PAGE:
Wednesday, February 15, 2012

Watch This Space For A Massive Rationalization

I've sat on this a couple of days, desperately searching for the silver bullet of logic to make what I'm about to write not appear to be a complete reversal of previously published thoughts. I'm willing to believe a great many things about myself, but no matter how much sugar I sprinkle on this turd of a rationalization, it still tastes of, you know.

Someone who looks an awful lot like I do, and who has the password to this blogger account, wrote a scathing piece about why she could give a fig that poor, sad, Amy Winehouse made the leap into the inevitable, and how we should shut up about how it's a tragedy.

And then Whitney Houston goes and dies. And that writer feels, well, something. She casts around desperately for a reason that has more substance than sheer nostalgia and that can somehow justify her emotion at Houston's death when she nearly cheered at Winehouse's because, at least, we would get to stop hearing about the latter's antics.

Here's the pathetic result of that casting about:

Whitney Houston was truly singular. Much as it was cool to stop liking her after her airplay exceeded one's tolerance, I came back to Whitney in the 90s. Part nostalgia, part realization that, though Greatest Love of All is seriously sappy, no one else could have done it. One of the things that reality talent competitions have taught me (other than the fact that a lot more of you are getting pregnant in high school than I approve of, and more of you really need to consider college) is that there is an ocean of difference between talent and Talent. While discussing the X-Factor with my father this year, I noted that it was unfair to ask any of the participants to sing a song by Whitney Houston or Mariah Carey because, while they could likely get the notes out, their versions would only highlight how short they fall of the original. Whitney Houston's Talent was effortless and it's why I gave her first grudging respect and then true admiration once the 7th grade dance memories faded.

I don't know why she couldn't keep it together. I don't know how anyone in her position wakes up one day and decides crack is a good idea. I do know that she didn't then go out and cut an album whose title track was "Crack Is Dope!" (Unlike our previous dead drug addict whose claim to fame was that she had a hit with a song about how the people who wanted her to stop doing drugs and get help were lames.) We had to watch Whitney Hosuton's Talent evaporate.

So news of her death did make me sad. She had a once in a generation voice and she totally effed it up. So I guess I was sad and angry. I don't want Houston to get lumped into the sad sack remembrances we reserve for the merely talented who bump themselves off due to drugs. I don't want retrospectives to put her photo after Winehouse's in the annals of people who recently died and also did music. I want her to remain in a class of her own (and I don't think it's unfair to say that Jennifer Hudson couldn't hold a candle to Houston - she can't, that's the point, no one can).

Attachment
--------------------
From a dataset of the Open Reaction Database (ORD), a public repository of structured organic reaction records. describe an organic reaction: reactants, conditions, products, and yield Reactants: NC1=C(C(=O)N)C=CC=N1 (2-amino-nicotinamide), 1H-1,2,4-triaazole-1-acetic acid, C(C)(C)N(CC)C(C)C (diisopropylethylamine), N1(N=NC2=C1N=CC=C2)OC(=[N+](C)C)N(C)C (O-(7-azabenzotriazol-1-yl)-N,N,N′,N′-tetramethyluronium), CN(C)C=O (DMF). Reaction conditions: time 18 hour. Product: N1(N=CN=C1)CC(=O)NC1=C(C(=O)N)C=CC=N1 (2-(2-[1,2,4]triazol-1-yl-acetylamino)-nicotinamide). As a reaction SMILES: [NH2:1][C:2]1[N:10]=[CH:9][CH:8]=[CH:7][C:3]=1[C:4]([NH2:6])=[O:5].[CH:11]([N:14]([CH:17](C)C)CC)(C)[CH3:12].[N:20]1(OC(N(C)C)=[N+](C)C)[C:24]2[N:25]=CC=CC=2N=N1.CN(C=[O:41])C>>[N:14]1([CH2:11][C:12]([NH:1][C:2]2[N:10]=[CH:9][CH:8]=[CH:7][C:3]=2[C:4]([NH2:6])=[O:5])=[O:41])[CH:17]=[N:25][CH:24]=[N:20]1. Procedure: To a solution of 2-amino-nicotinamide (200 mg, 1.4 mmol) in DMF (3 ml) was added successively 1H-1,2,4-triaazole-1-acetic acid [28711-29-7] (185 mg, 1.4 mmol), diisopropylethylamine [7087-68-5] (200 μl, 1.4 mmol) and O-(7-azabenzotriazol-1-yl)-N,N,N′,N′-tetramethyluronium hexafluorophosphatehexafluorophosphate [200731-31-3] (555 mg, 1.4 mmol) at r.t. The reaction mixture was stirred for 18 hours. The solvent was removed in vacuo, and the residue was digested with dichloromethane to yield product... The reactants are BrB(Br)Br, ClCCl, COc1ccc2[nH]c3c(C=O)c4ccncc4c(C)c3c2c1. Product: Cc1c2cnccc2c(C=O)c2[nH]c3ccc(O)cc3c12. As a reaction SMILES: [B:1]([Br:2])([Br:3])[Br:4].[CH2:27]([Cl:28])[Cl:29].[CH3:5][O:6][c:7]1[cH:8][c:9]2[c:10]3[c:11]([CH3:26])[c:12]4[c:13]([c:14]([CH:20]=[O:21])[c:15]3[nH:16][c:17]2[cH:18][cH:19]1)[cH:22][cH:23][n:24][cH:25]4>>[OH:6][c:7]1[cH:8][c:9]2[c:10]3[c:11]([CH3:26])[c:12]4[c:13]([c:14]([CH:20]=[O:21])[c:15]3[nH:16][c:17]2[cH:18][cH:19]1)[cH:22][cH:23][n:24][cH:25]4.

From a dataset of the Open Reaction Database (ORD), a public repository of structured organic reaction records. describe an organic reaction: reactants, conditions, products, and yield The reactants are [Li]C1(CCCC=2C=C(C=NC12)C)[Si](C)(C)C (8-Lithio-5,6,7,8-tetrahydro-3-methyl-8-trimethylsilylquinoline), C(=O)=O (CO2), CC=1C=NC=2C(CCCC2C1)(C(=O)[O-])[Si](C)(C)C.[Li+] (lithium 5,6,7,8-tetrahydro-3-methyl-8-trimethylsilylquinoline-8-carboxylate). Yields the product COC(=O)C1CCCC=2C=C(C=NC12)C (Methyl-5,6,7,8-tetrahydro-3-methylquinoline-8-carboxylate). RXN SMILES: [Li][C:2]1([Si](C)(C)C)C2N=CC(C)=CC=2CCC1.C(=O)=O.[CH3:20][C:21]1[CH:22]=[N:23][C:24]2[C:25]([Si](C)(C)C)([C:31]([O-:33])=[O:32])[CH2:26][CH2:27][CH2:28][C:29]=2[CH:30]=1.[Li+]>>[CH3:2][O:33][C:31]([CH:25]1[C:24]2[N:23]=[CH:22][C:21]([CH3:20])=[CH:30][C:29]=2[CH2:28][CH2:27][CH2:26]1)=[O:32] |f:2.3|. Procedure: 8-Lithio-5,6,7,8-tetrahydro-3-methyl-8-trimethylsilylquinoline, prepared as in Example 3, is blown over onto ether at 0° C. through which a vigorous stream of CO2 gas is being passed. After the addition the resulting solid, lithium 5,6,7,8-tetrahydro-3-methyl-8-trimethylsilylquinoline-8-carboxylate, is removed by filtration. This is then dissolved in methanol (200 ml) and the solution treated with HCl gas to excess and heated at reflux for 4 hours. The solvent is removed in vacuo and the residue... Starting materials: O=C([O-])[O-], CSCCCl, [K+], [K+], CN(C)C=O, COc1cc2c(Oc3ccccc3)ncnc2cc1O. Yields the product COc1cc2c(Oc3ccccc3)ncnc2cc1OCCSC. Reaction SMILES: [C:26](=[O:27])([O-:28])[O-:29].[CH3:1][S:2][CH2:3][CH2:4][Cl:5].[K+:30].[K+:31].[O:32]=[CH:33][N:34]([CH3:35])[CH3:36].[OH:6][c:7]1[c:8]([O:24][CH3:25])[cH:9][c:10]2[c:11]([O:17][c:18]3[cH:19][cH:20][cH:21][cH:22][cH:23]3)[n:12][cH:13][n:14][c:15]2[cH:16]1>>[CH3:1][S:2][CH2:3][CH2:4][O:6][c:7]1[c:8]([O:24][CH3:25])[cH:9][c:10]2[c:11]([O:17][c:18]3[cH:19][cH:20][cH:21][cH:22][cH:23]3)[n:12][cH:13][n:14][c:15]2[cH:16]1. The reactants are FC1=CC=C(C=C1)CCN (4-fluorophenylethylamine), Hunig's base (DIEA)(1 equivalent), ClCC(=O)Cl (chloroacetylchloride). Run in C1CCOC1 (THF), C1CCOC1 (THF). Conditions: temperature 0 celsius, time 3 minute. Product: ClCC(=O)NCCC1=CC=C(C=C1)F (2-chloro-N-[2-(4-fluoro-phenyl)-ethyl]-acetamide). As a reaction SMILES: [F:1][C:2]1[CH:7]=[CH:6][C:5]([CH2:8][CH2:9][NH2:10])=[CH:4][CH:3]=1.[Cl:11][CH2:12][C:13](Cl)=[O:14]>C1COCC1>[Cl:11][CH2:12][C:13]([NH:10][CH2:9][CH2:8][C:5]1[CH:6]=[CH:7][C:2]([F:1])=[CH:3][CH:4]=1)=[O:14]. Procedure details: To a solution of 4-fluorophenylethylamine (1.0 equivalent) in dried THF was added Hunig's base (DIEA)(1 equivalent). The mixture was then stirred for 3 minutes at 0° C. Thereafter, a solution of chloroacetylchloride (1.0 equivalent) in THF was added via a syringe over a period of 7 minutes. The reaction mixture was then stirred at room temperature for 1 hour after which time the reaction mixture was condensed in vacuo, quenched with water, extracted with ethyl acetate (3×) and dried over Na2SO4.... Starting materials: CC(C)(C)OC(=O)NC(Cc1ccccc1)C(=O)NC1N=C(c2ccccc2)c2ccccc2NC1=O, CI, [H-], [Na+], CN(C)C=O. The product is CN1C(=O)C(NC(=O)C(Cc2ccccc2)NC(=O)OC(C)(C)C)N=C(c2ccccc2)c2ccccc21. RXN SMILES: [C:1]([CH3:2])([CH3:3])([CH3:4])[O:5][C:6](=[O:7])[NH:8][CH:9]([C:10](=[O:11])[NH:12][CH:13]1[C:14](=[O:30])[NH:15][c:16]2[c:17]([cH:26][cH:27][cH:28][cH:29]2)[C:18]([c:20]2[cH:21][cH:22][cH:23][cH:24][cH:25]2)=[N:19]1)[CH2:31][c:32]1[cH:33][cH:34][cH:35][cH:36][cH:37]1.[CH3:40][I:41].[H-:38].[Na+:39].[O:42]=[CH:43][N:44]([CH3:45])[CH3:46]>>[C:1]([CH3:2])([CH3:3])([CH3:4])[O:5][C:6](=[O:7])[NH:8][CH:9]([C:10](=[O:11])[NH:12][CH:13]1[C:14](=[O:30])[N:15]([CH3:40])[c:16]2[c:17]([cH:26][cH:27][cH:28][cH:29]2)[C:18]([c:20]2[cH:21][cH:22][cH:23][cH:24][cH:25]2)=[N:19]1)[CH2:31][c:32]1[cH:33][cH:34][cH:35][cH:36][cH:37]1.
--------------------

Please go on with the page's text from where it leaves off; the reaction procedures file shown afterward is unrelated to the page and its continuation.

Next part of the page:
I'm not going to go so far as to say that Houston's death was a tragedy - I still like to reserve that for truly serious things - but it was a death worthy of reflection. We knew Houston before she knew drugs and we knew what she was capable of. That she gave it up along the way, yeah, that makes me sad, and I don't mind if that makes me a hypocrite.

Monday, February 13, 2012

A Catalog of Current Injuries

1 jammed knuckle
1 sternum bruise
1 left bicep bruise
1 blood blister on right index finger

In my defense, I maintain that I wiped out face first into the barrier because of my desire not to hit other people, but I will freely admit that I was the only one to be temporarily ejected from the go-kart course due to excessive crash. I also lost a button on my shirt which devoted partner said just made me look more NASCAR.

That having been said, go-karting is fun! We went Saturday night for The Boy's birthday festivities and all involved enjoyed it far more than we thought we would. After all, driving a fast bumper car around a track can sound kinda lame, but actually driving a bumper car around a track while desperately trying to beat your friends and family? Fun!

Despite my first round wipeout (and people, I used the universal scuba ok-sign to let you know I was cool; just because you saw me crash headfirst into a barrier doesn't mean I was hurt - I'm superhard), I would like to say that I improved my time each round and, had it not been for a "bump" by she-knows-who-she-is in the finals, I would have finished a respectable 4th.

As it was, I am pleased to say, my own devoted partner took the gold, sheepishly I might add as, apparently, he took out the birthday boy on his way to the podium. I was pleased to learn that all of the participants experienced age-related aches and pains, but I hope I was, at least, the injury winner.

Next year, I'm suggesting bull riding!

Thursday, February 9, 2012

What Have You Done During My Absence?!?

I know I don't live in Manhattan anymore. Even as I still consider hizzoner my mayor, and Mimi's my pizza place. But while I've been gone, something absolutely silly has happened, and you might not be aware.

I speak of something I discovered, purely by accident, yesterday: select bus service.

I attempted to board the M15 at 125th and 2nd and was told the bus did not accept metrocards. Wait for that to sink in. No. Instead, I was told to put my metrocard into a metrocard dispenser-looking thing outside the bus, by the bus shelter, and get, wait for it, a receipt. Then I could board the bus and, again, hold your breaths, not show anyone my receipt. Of course, by this time, I had missed that bus because, well, there was a substantial line of other people waiting to get receipts from the metrocard kiosk.